Since the release of the film ''[[Theremin: An Electronic Odyssey]]'' in 1994 (one year after the death of Léon Theremin), the instrument has enjoyed a resurgence in interest and has become more widely used by contemporary musicians. Even though many theremin sounds can be approximated on many modern synthesizers, some musicians continue to appreciate the expressiveness, novelty and uniqueness of using an actual theremin. The film itself has gathered excellent reviews. [http://www.mrqe.com/lookup?Theremin]
Today [[Moog Music]] and Wavefront Technologies manufacture performance-quality theremins. Theremin kit building remains popular with electronics buffs; kits are available from Moog Music, Theremaniacs and [[PAiA Electronics]]. Rare antique RCA theremins continue to be in demand, fetching tens of thousands of dollars at auction. {{Fact|date=June 2007}}-->
<!--== Operating principles ==
The theremin is unique among musical instruments in that it is performed without being physically manipulated by the operator. The musician stands in front of the instrument and moves his or her hands in the proximity of two metal [[antenna (radio)|antennas]]. The distance from one antenna determines [[frequency]] (pitch), and the distance from the other controls [[amplitude]] ([[loudness|volume]]). Typically the right hand controls the pitch and the left controls the volume, although some performers reverse this arrangement. Additionally, some newer theremin use a volume dial and have only one antenna.
The theremin uses the [[heterodyne]] principle to generate an audio signal. The instrument's circuitry includes two [[radio frequency]] [[Oscillation|oscillators]]. One oscillator operates at a fixed frequency. The other is a variable frequency oscillator, the frequency of which is controlled by performer's distance from the frequency control antenna. The performer's hand acts as the [[Ground (electricity)|grounded]] plate (the performer's body being the connection to ground) of a [[variable capacitor]] in an L-C (inductance-capacitance) circuit. The difference between the frequencies of the two oscillators at each moment generates a [[beat frequency]] in the [[audio frequency]] range, resulting in audio [[Signal (electrical engineering)|signal]]s that are [[amplifier|amplified]] and sent to a [[loudspeaker]].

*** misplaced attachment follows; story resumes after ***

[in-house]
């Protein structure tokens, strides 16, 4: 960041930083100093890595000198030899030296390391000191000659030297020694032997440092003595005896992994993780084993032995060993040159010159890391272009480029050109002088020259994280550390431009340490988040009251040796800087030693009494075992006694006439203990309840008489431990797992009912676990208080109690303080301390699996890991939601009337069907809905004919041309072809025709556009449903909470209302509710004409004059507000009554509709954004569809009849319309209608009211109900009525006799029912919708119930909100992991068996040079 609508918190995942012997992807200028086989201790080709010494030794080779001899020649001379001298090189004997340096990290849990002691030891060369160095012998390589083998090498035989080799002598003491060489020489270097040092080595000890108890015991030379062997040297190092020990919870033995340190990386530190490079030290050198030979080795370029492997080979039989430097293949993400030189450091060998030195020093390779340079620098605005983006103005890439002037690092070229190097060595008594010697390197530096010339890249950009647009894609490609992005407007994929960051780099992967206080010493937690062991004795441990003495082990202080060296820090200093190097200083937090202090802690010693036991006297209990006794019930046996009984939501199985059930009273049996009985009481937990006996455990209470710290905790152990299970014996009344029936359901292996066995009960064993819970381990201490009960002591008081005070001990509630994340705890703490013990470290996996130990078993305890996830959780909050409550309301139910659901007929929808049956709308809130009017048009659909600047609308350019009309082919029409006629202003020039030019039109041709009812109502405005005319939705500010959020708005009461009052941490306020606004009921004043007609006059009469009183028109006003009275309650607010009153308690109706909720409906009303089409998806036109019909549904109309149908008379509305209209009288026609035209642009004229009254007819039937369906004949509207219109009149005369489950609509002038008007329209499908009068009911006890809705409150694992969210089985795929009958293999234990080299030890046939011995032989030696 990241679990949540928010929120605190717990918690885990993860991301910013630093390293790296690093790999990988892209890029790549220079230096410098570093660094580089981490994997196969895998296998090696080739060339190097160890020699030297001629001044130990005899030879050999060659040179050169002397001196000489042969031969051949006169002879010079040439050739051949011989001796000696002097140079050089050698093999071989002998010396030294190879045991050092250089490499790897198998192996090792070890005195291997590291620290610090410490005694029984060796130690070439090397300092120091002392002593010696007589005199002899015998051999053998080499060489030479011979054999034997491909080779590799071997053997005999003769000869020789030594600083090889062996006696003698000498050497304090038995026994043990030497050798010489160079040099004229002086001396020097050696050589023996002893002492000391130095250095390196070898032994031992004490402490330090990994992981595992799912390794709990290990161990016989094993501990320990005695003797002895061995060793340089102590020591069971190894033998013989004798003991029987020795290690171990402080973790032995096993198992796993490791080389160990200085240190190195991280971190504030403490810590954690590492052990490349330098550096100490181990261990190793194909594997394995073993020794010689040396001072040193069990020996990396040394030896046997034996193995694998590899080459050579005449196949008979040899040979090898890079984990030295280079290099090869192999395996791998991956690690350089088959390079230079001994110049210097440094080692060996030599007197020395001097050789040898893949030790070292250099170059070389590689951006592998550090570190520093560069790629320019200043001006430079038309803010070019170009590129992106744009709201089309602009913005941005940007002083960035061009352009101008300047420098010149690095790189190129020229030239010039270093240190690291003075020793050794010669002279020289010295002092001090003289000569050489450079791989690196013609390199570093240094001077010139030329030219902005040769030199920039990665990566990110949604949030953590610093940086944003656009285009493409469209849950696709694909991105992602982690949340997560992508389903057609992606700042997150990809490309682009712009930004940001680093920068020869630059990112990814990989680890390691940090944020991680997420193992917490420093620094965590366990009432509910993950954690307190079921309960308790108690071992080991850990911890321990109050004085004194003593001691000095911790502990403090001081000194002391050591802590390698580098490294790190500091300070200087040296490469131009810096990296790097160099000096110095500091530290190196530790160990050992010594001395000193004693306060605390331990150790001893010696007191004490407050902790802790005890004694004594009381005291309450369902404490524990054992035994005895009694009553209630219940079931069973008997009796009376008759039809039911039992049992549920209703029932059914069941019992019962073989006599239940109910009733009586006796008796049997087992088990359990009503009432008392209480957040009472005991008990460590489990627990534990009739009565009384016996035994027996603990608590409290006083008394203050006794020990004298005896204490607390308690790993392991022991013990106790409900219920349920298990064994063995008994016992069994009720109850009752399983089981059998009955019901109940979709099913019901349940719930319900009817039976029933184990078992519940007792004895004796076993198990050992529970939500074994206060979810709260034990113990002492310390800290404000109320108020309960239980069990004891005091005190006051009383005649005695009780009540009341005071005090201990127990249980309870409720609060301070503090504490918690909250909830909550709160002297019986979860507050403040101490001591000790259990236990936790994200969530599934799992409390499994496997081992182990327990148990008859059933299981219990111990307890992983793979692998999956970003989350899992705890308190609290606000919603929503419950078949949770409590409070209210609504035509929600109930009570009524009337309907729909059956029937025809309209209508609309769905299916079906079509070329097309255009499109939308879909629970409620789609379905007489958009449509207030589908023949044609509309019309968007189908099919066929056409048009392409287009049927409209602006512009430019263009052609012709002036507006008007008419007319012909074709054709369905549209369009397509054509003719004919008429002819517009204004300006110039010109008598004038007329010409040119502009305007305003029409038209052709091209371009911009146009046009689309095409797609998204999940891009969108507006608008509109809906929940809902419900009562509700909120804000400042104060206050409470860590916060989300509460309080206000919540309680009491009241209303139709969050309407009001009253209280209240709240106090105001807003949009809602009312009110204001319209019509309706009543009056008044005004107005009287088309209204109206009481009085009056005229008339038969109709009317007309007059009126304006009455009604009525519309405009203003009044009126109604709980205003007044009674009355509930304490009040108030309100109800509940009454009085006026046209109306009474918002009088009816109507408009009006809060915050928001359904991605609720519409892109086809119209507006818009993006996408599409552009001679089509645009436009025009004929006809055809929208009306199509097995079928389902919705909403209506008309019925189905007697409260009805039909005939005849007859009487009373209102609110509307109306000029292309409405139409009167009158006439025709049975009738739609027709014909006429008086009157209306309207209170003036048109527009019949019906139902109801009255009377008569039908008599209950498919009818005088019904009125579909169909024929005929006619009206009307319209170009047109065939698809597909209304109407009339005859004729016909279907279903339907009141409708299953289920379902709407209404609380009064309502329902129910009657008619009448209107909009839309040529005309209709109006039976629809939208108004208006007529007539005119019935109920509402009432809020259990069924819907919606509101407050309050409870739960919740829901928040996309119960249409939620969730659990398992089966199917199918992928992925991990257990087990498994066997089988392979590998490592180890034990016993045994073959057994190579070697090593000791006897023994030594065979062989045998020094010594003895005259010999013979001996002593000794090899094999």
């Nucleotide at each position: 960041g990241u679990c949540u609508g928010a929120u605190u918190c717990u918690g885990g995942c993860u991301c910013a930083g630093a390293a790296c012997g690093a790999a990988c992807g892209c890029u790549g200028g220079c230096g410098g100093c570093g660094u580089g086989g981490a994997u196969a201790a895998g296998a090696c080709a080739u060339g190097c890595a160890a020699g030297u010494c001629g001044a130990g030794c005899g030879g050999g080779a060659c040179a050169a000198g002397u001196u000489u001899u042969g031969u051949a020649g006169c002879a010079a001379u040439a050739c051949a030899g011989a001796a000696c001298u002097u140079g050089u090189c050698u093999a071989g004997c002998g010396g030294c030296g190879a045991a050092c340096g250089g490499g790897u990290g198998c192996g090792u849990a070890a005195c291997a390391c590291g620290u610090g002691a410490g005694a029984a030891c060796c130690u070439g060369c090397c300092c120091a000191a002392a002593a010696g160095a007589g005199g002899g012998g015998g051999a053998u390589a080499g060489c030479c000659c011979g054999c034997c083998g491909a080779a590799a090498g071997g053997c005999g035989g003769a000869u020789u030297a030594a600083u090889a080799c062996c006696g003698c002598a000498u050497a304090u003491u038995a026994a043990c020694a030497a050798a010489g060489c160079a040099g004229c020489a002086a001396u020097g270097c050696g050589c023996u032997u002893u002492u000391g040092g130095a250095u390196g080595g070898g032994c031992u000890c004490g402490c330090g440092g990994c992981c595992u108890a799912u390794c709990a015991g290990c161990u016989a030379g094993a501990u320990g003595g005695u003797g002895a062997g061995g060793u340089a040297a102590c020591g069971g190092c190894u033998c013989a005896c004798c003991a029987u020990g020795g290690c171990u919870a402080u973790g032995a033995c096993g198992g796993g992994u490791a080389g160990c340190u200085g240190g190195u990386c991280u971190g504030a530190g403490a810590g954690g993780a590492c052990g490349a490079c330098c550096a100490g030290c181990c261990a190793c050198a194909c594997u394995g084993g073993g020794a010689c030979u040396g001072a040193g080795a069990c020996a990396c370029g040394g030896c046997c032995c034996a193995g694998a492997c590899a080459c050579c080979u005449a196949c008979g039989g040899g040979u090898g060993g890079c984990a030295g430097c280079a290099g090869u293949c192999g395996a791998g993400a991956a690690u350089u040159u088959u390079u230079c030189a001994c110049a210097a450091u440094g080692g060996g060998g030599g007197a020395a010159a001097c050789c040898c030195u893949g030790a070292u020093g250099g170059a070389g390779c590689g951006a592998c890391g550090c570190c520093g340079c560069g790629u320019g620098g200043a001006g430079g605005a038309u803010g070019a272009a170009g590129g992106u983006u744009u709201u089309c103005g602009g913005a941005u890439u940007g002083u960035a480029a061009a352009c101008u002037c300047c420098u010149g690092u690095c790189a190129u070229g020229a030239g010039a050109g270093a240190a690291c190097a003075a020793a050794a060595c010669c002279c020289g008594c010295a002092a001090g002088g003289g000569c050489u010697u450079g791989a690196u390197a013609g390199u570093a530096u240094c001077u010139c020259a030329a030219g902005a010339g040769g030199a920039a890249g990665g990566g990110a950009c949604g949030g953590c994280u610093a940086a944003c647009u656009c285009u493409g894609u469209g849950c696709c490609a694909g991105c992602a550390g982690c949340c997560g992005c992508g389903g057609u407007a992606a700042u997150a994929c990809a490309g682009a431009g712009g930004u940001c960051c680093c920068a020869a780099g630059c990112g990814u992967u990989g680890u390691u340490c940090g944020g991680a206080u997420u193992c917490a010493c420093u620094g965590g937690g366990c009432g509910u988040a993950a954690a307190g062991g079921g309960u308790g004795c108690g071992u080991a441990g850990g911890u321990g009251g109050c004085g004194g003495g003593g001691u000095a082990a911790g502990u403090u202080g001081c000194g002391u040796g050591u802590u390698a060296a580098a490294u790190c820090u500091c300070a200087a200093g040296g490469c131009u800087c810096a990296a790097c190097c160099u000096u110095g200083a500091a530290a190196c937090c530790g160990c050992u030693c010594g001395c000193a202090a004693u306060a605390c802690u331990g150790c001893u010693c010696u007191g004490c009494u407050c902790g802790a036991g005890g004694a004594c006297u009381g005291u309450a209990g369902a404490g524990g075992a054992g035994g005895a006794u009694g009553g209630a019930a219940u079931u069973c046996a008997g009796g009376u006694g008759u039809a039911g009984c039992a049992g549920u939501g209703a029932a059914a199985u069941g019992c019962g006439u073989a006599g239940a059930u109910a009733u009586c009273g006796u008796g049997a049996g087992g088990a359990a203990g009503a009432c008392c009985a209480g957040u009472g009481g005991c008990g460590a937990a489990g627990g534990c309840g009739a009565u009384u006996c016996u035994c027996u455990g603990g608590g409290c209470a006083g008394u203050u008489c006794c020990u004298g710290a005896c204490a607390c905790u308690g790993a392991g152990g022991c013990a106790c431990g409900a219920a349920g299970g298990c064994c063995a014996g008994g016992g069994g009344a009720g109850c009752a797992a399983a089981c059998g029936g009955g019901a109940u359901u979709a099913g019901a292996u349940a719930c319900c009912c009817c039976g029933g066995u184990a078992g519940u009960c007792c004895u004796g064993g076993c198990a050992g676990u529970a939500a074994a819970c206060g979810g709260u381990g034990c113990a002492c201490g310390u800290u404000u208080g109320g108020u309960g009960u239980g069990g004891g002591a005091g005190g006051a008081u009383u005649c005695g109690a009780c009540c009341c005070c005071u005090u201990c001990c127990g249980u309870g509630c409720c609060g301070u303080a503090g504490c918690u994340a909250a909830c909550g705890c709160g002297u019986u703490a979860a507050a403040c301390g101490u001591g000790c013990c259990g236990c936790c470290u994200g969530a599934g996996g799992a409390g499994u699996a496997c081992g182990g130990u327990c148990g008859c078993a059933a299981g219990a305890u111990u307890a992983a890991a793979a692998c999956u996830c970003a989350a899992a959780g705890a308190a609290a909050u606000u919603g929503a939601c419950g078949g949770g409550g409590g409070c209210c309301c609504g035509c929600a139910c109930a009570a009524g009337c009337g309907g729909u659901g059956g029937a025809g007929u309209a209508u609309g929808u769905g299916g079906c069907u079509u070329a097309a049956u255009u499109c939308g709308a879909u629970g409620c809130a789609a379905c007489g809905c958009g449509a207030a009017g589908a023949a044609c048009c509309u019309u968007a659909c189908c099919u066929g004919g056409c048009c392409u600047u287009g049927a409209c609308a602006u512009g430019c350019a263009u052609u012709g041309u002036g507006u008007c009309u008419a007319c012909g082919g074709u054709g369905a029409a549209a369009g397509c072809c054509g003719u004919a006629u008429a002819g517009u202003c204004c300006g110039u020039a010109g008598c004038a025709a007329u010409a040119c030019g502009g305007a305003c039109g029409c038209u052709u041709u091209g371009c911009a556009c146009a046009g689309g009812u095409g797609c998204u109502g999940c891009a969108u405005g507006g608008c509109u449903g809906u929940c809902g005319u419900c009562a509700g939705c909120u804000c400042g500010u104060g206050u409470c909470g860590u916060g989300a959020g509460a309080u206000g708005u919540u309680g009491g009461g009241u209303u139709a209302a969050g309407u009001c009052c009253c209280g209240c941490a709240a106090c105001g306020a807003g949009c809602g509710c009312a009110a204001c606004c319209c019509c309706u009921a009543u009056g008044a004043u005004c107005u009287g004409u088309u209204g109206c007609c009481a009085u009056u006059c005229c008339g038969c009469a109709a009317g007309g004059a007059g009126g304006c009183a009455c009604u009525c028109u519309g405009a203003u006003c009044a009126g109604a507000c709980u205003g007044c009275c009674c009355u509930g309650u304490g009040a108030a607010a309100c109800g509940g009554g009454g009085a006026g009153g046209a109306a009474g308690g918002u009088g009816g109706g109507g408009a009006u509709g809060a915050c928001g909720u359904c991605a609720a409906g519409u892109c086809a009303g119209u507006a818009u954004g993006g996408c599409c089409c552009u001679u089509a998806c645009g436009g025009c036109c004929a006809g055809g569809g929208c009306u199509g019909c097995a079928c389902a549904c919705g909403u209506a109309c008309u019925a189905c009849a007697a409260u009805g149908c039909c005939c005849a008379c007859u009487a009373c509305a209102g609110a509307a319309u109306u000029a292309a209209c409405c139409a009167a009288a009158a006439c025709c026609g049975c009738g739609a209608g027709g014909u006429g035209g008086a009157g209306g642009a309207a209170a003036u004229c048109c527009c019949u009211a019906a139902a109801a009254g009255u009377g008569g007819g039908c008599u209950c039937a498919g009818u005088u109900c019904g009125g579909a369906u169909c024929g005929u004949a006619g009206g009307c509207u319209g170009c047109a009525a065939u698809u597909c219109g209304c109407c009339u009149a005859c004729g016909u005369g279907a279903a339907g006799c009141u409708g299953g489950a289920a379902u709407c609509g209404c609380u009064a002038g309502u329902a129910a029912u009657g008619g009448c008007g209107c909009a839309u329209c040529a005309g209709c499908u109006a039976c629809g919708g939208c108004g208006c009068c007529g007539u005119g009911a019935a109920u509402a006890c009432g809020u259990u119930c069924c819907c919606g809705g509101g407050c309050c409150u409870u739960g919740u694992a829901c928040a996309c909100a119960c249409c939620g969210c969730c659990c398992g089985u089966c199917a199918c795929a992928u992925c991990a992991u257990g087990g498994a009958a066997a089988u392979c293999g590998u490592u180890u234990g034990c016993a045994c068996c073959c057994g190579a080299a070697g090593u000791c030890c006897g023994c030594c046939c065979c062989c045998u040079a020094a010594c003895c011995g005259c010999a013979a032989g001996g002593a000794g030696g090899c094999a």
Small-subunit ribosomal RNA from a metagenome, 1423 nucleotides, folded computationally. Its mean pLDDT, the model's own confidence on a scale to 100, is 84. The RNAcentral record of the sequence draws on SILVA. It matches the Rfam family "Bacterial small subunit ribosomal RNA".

To control volume, the performer's hand acts as the grounded plate of another variable capacitor. In this case, though, the variable capacitor takes the place of the [[Potentiometer#Potentiometer as electronic component|variable resistor]] that is usually used to control the volume of [[audio equipment]]. The distance between the performer's hand and the volume control antenna determines the capacitor's value, which regulates the theremin's volume.
== Performance technique ==
Easy to learn but notoriously difficult to master, theremin performance presents two challenges: reliable control of the instrument's pitch with no physical guidance (no keys, valves, frets, or fingerboard positions), and minimizing undesired [[portamento]] that is inherent in the instrument's [[Microtonal music|microtonal]] design.